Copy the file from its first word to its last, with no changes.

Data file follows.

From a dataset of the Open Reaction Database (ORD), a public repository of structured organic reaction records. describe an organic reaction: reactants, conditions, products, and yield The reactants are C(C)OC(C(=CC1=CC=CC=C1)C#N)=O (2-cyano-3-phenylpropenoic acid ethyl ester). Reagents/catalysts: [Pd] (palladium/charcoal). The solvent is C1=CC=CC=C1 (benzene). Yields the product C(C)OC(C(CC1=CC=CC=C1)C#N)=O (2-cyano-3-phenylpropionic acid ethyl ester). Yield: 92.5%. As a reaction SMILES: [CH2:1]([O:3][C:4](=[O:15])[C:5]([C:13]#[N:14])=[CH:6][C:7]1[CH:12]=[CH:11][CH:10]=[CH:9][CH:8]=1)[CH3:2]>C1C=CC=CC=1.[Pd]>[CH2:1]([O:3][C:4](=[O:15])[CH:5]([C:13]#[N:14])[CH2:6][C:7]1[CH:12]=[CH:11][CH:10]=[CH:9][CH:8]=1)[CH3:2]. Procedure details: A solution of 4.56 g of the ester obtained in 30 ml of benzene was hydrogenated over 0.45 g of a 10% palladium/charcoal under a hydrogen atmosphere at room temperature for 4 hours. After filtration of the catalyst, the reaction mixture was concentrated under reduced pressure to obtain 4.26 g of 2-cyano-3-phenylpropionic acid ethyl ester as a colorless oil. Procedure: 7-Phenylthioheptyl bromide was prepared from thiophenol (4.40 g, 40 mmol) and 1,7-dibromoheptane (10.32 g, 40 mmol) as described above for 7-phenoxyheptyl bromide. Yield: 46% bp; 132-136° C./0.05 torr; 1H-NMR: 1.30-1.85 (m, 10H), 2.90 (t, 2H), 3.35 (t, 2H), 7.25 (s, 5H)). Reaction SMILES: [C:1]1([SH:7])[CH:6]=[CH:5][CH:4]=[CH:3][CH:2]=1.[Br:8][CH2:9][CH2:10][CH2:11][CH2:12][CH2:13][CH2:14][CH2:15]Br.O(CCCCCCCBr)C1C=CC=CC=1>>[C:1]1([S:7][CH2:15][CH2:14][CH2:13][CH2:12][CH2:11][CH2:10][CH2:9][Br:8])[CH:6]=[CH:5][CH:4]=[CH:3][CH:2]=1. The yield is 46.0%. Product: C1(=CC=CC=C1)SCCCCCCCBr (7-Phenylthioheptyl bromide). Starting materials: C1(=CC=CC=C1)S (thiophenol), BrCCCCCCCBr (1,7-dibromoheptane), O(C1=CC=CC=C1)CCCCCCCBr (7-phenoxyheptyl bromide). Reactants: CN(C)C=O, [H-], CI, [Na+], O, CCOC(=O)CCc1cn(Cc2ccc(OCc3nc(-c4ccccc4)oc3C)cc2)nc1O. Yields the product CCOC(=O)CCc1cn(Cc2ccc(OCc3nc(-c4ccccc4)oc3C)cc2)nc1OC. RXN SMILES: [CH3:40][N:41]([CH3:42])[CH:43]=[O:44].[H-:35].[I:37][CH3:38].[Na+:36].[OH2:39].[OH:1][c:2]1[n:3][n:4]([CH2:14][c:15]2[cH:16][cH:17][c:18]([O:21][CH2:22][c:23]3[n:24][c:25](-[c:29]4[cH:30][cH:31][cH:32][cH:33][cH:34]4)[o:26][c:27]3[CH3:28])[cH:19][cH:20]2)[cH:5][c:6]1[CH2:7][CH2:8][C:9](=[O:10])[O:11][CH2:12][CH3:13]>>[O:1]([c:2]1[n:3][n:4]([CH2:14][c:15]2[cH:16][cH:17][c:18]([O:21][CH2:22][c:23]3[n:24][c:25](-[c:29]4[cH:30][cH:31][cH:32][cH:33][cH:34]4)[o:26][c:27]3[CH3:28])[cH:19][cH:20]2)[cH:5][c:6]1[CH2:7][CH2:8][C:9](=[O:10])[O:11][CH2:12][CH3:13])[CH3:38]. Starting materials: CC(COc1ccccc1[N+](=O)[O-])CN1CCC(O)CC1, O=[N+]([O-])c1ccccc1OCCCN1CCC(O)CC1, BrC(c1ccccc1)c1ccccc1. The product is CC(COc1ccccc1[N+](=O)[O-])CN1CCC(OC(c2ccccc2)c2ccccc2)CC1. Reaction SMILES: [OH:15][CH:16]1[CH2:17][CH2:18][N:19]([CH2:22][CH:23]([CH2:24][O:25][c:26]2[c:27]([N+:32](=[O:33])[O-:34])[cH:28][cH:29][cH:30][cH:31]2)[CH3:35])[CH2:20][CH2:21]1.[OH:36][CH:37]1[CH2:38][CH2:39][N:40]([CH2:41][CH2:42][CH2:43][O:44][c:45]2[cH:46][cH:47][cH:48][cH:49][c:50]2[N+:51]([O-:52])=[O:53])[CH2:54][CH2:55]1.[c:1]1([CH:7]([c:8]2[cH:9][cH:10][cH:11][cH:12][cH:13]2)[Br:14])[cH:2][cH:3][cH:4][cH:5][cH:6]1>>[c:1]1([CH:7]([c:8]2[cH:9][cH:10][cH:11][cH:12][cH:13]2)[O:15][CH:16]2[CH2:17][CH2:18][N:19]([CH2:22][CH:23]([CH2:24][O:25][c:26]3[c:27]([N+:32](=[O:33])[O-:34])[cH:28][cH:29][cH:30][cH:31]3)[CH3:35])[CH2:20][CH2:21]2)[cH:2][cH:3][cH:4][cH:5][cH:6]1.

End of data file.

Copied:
From a dataset of the Open Reaction Database (ORD), a public repository of structured organic reaction records. describe an organic reaction: reactants, conditions, products, and yield The reactants are C(C)OC(C(=CC1=CC=CC=C1)C#N)=O (2-cyano-3-phenylpropenoic acid ethyl ester). Reagents/catalysts: [Pd] (palladium/charcoal). The solvent is C1=CC=CC=C1 (benzene). Yields the product C(C)OC(C(CC1=CC=CC=C1)C#N)=O (2-cyano-3-phenylpropionic acid ethyl ester). Yield: 92.5%. As a reaction SMILES: [CH2:1]([O:3][C:4](=[O:15])[C:5]([C:13]#[N:14])=[CH:6][C:7]1[CH:12]=[CH:11][CH:10]=[CH:9][CH:8]=1)[CH3:2]>C1C=CC=CC=1.[Pd]>[CH2:1]([O:3][C:4](=[O:15])[CH:5]([C:13]#[N:14])[CH2:6][C:7]1[CH:12]=[CH:11][CH:10]=[CH:9][CH:8]=1)[CH3:2]. Procedure details: A solution of 4.56 g of the ester obtained in 30 ml of benzene was hydrogenated over 0.45 g of a 10% palladium/charcoal under a hydrogen atmosphere at room temperature for 4 hours. After filtration of the catalyst, the reaction mixture was concentrated under reduced pressure to obtain 4.26 g of 2-cyano-3-phenylpropionic acid ethyl ester as a colorless oil. Procedure: 7-Phenylthioheptyl bromide was prepared from thiophenol (4.40 g, 40 mmol) and 1,7-dibromoheptane (10.32 g, 40 mmol) as described above for 7-phenoxyheptyl bromide. Yield: 46% bp; 132-136° C./0.05 torr; 1H-NMR: 1.30-1.85 (m, 10H), 2.90 (t, 2H), 3.35 (t, 2H), 7.25 (s, 5H)). Reaction SMILES: [C:1]1([SH:7])[CH:6]=[CH:5][CH:4]=[CH:3][CH:2]=1.[Br:8][CH2:9][CH2:10][CH2:11][CH2:12][CH2:13][CH2:14][CH2:15]Br.O(CCCCCCCBr)C1C=CC=CC=1>>[C:1]1([S:7][CH2:15][CH2:14][CH2:13][CH2:12][CH2:11][CH2:10][CH2:9][Br:8])[CH:6]=[CH:5][CH:4]=[CH:3][CH:2]=1. The yield is 46.0%. Product: C1(=CC=CC=C1)SCCCCCCCBr (7-Phenylthioheptyl bromide). Starting materials: C1(=CC=CC=C1)S (thiophenol), BrCCCCCCCBr (1,7-dibromoheptane), O(C1=CC=CC=C1)CCCCCCCBr (7-phenoxyheptyl bromide). Reactants: CN(C)C=O, [H-], CI, [Na+], O, CCOC(=O)CCc1cn(Cc2ccc(OCc3nc(-c4ccccc4)oc3C)cc2)nc1O. Yields the product CCOC(=O)CCc1cn(Cc2ccc(OCc3nc(-c4ccccc4)oc3C)cc2)nc1OC. RXN SMILES: [CH3:40][N:41]([CH3:42])[CH:43]=[O:44].[H-:35].[I:37][CH3:38].[Na+:36].[OH2:39].[OH:1][c:2]1[n:3][n:4]([CH2:14][c:15]2[cH:16][cH:17][c:18]([O:21][CH2:22][c:23]3[n:24][c:25](-[c:29]4[cH:30][cH:31][cH:32][cH:33][cH:34]4)[o:26][c:27]3[CH3:28])[cH:19][cH:20]2)[cH:5][c:6]1[CH2:7][CH2:8][C:9](=[O:10])[O:11][CH2:12][CH3:13]>>[O:1]([c:2]1[n:3][n:4]([CH2:14][c:15]2[cH:16][cH:17][c:18]([O:21][CH2:22][c:23]3[n:24][c:25](-[c:29]4[cH:30][cH:31][cH:32][cH:33][cH:34]4)[o:26][c:27]3[CH3:28])[cH:19][cH:20]2)[cH:5][c:6]1[CH2:7][CH2:8][C:9](=[O:10])[O:11][CH2:12][CH3:13])[CH3:38]. Starting materials: CC(COc1ccccc1[N+](=O)[O-])CN1CCC(O)CC1, O=[N+]([O-])c1ccccc1OCCCN1CCC(O)CC1, BrC(c1ccccc1)c1ccccc1. The product is CC(COc1ccccc1[N+](=O)[O-])CN1CCC(OC(c2ccccc2)c2ccccc2)CC1. Reaction SMILES: [OH:15][CH:16]1[CH2:17][CH2:18][N:19]([CH2:22][CH:23]([CH2:24][O:25][c:26]2[c:27]([N+:32](=[O:33])[O-:34])[cH:28][cH:29][cH:30][cH:31]2)[CH3:35])[CH2:20][CH2:21]1.[OH:36][CH:37]1[CH2:38][CH2:39][N:40]([CH2:41][CH2:42][CH2:43][O:44][c:45]2[cH:46][cH:47][cH:48][cH:49][c:50]2[N+:51]([O-:52])=[O:53])[CH2:54][CH2:55]1.[c:1]1([CH:7]([c:8]2[cH:9][cH:10][cH:11][cH:12][cH:13]2)[Br:14])[cH:2][cH:3][cH:4][cH:5][cH:6]1>>[c:1]1([CH:7]([c:8]2[cH:9][cH:10][cH:11][cH:12][cH:13]2)[O:15][CH:16]2[CH2:17][CH2:18][N:19]([CH2:22][CH:23]([CH2:24][O:25][c:26]3[c:27]([N+:32](=[O:33])[O-:34])[cH:28][cH:29][cH:30][cH:31]3)[CH3:35])[CH2:20][CH2:21]2)[cH:2][cH:3][cH:4][cH:5][cH:6]1.